Education Department Issues Final Rules on Student Debt Relief, Other Programs
November 04, 2022

The Department of Education released final regulations on targeted student debt relief programs on Oct. 31, hitting the Nov. 1 deadline to meet an implementation date of July 1, 2023.

The new rules for borrower defense to repayment, the Public Service Loan Forgiveness program, and other debt relief provisions expand eligibility, remove barriers, and provide for some automatic discharges.

This announcement follows the final institutional regulations announced last week that close the 90/10 loophole, add new accountability measures for when colleges and universities change ownership, and set standards that postsecondary prison education programs will have to meet to access Pell Grant funds.

There were few surprises in either batch, and ACE is broadly supportive of the final versions. See the comments we submitted on the draft regulations here and here.

Among the changes:

For Student Borrowers

Borrower defense to repayment: The final rules revise the existing framework for borrowers to have their loans forgiven if their institution misled them. Among the changes to the current, Trump-era rule are the ability to decide claims individually or as a group and that successful claims will receive full relief, a change from the proposed rule, which allowed for partial discharges.

Public Service Loan Forgiveness: A year after announcing a temporary waiver of many of the requirements for the Public Service Loan Forgiveness (PSLF) program, the new rules make several of those changes permanent. Borrowers will be allowed to count late or partial payments and to count certain periods of forbearance or payment suspension toward their total number of payments, and borrowers who have loans that don’t qualify for the program but consolidate into a direct loan managed by the federal government will receive credit for payments made before consolidation. The department also is planning to simplify and standardize the criteria to qualify for the program and will issue a separate final rule about how an eligible employer is defined. See ED’s fact sheet for more details.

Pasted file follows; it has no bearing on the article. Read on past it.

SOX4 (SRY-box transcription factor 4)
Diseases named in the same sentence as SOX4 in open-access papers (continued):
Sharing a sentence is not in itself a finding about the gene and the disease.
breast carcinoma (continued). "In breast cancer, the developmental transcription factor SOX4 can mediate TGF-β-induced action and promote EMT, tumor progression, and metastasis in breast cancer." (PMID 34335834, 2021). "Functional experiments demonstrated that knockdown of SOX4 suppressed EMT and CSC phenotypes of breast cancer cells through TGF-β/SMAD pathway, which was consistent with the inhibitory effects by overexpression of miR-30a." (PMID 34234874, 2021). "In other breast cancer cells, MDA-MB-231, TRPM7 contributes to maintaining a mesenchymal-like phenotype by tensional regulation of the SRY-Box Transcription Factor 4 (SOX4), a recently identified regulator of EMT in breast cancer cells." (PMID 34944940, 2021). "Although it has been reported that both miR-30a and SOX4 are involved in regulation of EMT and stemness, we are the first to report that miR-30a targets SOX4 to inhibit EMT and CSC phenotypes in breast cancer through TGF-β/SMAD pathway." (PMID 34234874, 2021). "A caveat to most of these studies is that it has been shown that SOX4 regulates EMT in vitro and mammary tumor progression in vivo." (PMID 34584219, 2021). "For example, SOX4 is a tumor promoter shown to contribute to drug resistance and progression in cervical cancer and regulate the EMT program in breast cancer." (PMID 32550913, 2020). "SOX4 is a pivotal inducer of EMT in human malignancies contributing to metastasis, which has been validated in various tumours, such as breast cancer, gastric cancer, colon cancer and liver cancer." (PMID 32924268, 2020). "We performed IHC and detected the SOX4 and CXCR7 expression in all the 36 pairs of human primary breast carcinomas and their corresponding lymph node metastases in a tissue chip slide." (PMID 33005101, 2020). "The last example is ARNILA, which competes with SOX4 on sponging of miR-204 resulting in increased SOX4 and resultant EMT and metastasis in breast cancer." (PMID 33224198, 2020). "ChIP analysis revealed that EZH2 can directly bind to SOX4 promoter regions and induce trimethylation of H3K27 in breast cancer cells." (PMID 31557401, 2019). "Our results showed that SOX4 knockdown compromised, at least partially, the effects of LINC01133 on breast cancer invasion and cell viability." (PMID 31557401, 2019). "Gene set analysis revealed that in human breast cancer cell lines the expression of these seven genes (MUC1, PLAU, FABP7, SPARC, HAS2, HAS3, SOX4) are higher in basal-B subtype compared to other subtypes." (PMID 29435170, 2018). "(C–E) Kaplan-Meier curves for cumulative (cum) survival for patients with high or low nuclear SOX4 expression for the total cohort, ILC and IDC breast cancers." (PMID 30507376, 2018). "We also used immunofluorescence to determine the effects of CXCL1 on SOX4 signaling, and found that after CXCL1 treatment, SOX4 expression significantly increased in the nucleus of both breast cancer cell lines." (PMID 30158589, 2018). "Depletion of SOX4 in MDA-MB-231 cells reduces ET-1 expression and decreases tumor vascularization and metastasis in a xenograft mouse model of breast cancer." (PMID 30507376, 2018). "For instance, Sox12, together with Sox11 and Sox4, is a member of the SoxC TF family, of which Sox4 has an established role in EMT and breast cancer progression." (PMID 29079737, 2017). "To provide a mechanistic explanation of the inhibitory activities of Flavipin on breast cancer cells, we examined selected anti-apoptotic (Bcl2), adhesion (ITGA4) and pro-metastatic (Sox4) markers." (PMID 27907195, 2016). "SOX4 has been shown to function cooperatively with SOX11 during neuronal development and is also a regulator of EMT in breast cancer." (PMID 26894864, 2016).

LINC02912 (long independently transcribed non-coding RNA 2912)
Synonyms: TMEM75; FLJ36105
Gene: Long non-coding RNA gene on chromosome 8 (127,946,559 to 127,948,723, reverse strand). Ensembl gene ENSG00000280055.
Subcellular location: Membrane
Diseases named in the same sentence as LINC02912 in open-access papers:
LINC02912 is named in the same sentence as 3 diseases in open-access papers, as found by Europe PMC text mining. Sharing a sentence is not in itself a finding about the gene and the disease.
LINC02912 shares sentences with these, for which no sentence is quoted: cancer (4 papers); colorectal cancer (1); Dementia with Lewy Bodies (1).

Closed school discharges: The final rules will provide an automatic discharge one year after a college’s closure date for borrowers who were enrolled at the time of closure or left 180 days before closure and who don’t accept an approved teach-out agreement or a continuation of the program at a branch campus.

Disability discharges: The final rules provide additional pathways for borrowers who have a total and permanent disability to receive a discharge, including allowing borrowers who receive additional types of disability review codes from the Social Security Administration to qualify. This also includes borrowers who later aged into retirement benefits. The rule also eliminates the three-year income monitoring requirement that the department said too often caused borrowers to lose their discharges solely because they failed to respond to paperwork requests.

Interest capitalization: Interest capitalization occurs when borrowers have outstanding unpaid interest added to their principal balance. The final rules eliminate all instances where interest capitalization is not required by law.

For Institutions

Closing the 90/10 loophole: The new rules implement a change enacted by Congress last year that tightens the 90/10 rule, which requires for-profit colleges to get no more than 90 percent of their revenues from federal sources. This change would, for the first time, make GI Bill benefits and Department of Defense tuition assistance count toward the federal portion of institutional revenue.

Prison education programs: Congress recently re-established eligibility for Pell Grants for incarcerated individuals enrolled in qualifying prison education programs, effective July 1, 2023. In the interim, ED has expanded its Second Chance Pell Experimental Sites Initiative to serve incarcerated individuals in nearly every state. Incarcerated individuals are now eligible for the "Fresh Start" initiative, which will help borrowers with defaulted loans access low monthly payments based on their income and allow them to access Pell Grants.

Change in ownership: The new rule clarifies the requirements and processes institutions must follow when undergoing a change in ownership, including updating the definition of a nonprofit institution to prevent improper financial benefits to a former owner or other affiliate of a college. Institutions undergoing a change in ownership will be required to notify both the department and the institution's students at least 90 days prior to the change to ensure advance notice is provided.